Sorry, I just had to take a second because Alyssa was just asking something. But I agree, and that’s family life, by the way, right there with five-minute fatherhood when you film at home. I agree. And what I’ll say, I actually love her research, and I love what she talks about in her book. So, go read the book, Grit. One interesting way that we’ve thought about it, which is a little bit of an oversimplification. So, of course, this can’t be the exact way, but there’s another… I think he’s a journalist or a psychologist also that totally riffs on a lot of her work in the book called How Children Succeed.

And it’s actually one of my favorite parenting family books. And the way he talks about it is very similar to what she says, but he talks about it, which I think is a helpful way to think about it too, in two phases. Right? If you split up the 18 years of a kid’s life, then go zero to nine, nine to 18, right? You got two halves. He says, “Zero to nine should be heavy on the supportive, the attachment, the love, just so heavy on… They’re safe and they’re secure.” And then, nine to 18 should be the things where you’re demanding really, really hard things of them. You’re trying to stretch them. You’re trying to grow them. You’re trying to call them to a standard that they don’t think they can get to, but you believe they can.

And he says, “When you do those right, it’s the perfect scenario and way of growing.” Because then, they have this hot bed of security and safety. So then they can leap out, so that they can risk, so that they can push through the valley, like you said. But, if you only do one of those, if you only do the supportive love one all the way through, that’s pretty much our culture now of like coddled 20-year-olds that don’t know how to do anything. And if you only demand all the way through from zero to 18, then we know what that does too where there’s no actual love, or relationship, or intimacy there. Now, it’s a little oversimplification, because you’re still going to have some support on this one and on the other one, et cetera.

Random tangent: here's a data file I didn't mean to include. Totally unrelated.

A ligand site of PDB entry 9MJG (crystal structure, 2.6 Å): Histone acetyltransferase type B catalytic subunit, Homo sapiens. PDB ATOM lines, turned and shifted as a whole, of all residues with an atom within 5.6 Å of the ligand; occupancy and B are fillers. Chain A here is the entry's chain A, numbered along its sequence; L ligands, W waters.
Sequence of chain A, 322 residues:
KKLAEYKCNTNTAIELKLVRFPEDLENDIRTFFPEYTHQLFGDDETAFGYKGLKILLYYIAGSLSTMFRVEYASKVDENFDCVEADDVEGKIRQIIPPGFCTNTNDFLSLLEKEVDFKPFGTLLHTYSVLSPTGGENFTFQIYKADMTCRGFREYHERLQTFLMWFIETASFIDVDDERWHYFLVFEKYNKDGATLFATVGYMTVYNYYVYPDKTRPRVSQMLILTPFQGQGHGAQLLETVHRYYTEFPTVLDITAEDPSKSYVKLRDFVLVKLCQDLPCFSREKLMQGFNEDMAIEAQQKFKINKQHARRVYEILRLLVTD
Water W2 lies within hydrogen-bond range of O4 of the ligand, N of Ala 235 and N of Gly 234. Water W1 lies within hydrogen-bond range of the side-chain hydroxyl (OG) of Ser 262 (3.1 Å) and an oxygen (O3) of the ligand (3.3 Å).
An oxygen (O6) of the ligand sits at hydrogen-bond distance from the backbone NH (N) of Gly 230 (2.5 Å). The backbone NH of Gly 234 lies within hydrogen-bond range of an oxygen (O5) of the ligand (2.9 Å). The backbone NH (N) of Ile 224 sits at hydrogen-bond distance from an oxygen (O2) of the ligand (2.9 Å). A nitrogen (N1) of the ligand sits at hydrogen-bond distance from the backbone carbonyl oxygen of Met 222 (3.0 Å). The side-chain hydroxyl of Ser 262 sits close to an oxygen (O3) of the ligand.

But, I agree. And I liked that that’s a way to think about it, that we have to build and go… There’s building blocks to our kids, right? And I think it is safety, security, attachment, love. And then, you actually have to leverage those things for their growth. That’s the whole point of those things is to leverage it for their growth, not so that it self-terminates, because then that would turn cancerous. Literally, the definition of that word is just the cells overgrowing in and of itself. And so, that’s a good way to think about it, I think. And I love how you guys have done that, taekwondo. Wasn’t there a season where it was tennis? Right?


And then, doing that as a family, I think is brilliant. And I love that. And especially what she said is, “Make them stick with it, practice nearly every day, and then don’t let them quit in the valley.” If you can teach your kids that lesson, that’s one of the core discipleship tools. And if you can really get that into their heart, into their mind, you’re sending your 18, 19, 20-year-old out into the real world, I would say, 10 years ahead of pretty much everyone else.

That’s a huge part of the kingdom, huge part of discipleship. And even adding Jesus in there, he meets us in that, right? We can be stretched, and we can take risks because we are the most free people there are. There’s no such thing as failure to us, or there’s no such thing of failure that is our identity. Failure does not define us. And so, that’s huge. And so, to give your kids that foundation, that bedrock is absolutely enormous. That’s what we’ll leave you guys with today is, can you say, like Jeremy said, that you’re a 10 out of 10 on both? 10 out of 10 on supportive, 10 out of 10 on actually demanding something of them. And when those go together, that’s how I think the relationship is supposed to work.